Instead of telling children with hyperactivity and attention problems to sit still, perhaps we should encourage them to wriggle at will, according to a new study of children with attention deficit hyperactivity disorder, or A.D.H.D. The study, in Child Neuropsychology, found that children with A.D.H.D. concentrate much better when they fidget than when they don’t.
Hyperactivity is, of course, one of the defining symptoms of attention deficit hyperactivity disorder. It is in the disorder’s name and is usually the first symptom that parents, teachers and others notice. Most of us may be unable to gauge precisely how well a child concentrates. But we can tell if he or she can — or cannot — stay still.
But the relationship between hyperactivity and children’s concentration problems has been less clear. Does their hyperactivity intensify the attention deficit? Are the two problems — hyperactivity and attention deficits — unrelated except that they happen to occur together? Or could hyperactivity play some other role in the thinking and behavior of children with attention problems, possibly even a beneficial one?
Those questions intrigued Julie Schweitzer, a professor of psychiatry and behavioral sciences at the MIND Institute at the University of California, Davis, and her colleagues.
Past studies had suggested that children with A.D.H.D. concentrate better and improve academically if they are physically active during the school day. But that research had focused primarily on how to re-channel the children’s hyperactivity.
Dr. Schweitzer, who treats many children with A.D.H.D., had begun to wonder whether that emphasis was misplaced. Perhaps experiments should look into why the children were so hyperactive in the first place.
To find out, she and her colleagues gathered 26 boys and girls between the ages of 10 and 17 who had been diagnosed with A.D.H.D.; the researchers independently confirmed that diagnosis. Then they recruited an additional 18 children without A.D.H.D.
All of the children visited the group’s lab and were outfitted with an unobtrusive activity monitor on one ankle that could track how often and how intensely the children bobbled their leg, which is a good marker of fidgeting.
Then the scientists had the children complete a simple computerized test of attention and cognitive control, during which they had to note the direction an arrow was pointing and push a key showing that direction. The arrow in question was flanked by other arrows, which sometimes pointed in the same direction as the primary arrow and sometimes did not.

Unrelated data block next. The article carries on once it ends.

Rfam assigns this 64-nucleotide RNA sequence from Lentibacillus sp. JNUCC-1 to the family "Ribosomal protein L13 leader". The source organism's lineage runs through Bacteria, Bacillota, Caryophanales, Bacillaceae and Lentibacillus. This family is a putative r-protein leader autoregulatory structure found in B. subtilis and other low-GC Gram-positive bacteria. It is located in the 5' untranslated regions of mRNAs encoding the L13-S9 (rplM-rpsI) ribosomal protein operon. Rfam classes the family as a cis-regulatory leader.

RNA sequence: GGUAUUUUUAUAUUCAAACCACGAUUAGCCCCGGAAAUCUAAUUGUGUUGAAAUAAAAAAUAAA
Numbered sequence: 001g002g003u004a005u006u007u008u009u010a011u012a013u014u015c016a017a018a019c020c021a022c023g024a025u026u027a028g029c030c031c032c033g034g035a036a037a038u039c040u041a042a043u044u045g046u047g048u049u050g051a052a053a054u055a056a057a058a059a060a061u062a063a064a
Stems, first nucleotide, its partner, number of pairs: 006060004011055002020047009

The children were told to respond as quickly as possible to the test, punching the proper key as soon as the arrows appeared on screen.
Then they repeated that same test more than 200 times in rapid succession, while the arrows shifted directions and each child’s ability to concentrate was sorely strained.
Afterward, the scientists compared the accuracy of the children’s responses during each of the more than 200 trials with the corresponding data from the activity monitors. In effect, they were examining how much and how intensely each child fidgeted every time they punched the key to indicate the arrow’s direction.
They found that the more intensely that the children with A.D.H.D. wiggled and fidgeted — the more ferociously they bobbled their legs — the more accurate their answers were. When these children were relatively still, their responses were much more likely to be wrong, indicating that they had had trouble concentrating then.
Meanwhile, fidgeting had played no discernible role, positive or negative, in the performance of the children without A.D.H.D., most of whom didn’t fidget much anyway.
These results suggest that hyperactivity is fundamentally beneficial for children with attention deficits, Dr. Schweitzer said, and probably developed to help them cope with their inability otherwise to focus.
“Hyperactivity appears to be a mechanism for cognitive self-regulation,” she said. In other words, children with A.D.H.D. may be hyperactive because the physical restlessness helps them to sharpen their mental control.
Dr. Schweitzer speculated that this constant movement probably increases mental arousal for children with A.D.H.D., much as stimulant drugs do. (Most of the children with A.D.H.D. in this experiment were taking such medications.)
Of course, this was a small, short-term study, involving only one type of cognitive test.
But its message seems straightforward, if unsettling, for weary parents and teachers who must deal with hyperactive children: let them squirm and fidget and bounce and jiggle and generally maintain that constant, disconcerting restiveness, if you want them also to be better able to concentrate.
The accommodations can be fairly discrete. Maybe install elastic bands beneath children’s desks, Dr. Schweitzer suggested, so that they can pull and play with them in a way that shouldn’t bother other children. Or use yoga balls as chairs, so the children can bounce. Even encouraging them to stand more often may help.
“I know it’s difficult to accommodate hyperactivity,” Dr. Schweitzer said, but it may really help children whose fidgeting bodies seem to contribute to calmer, more focused brains.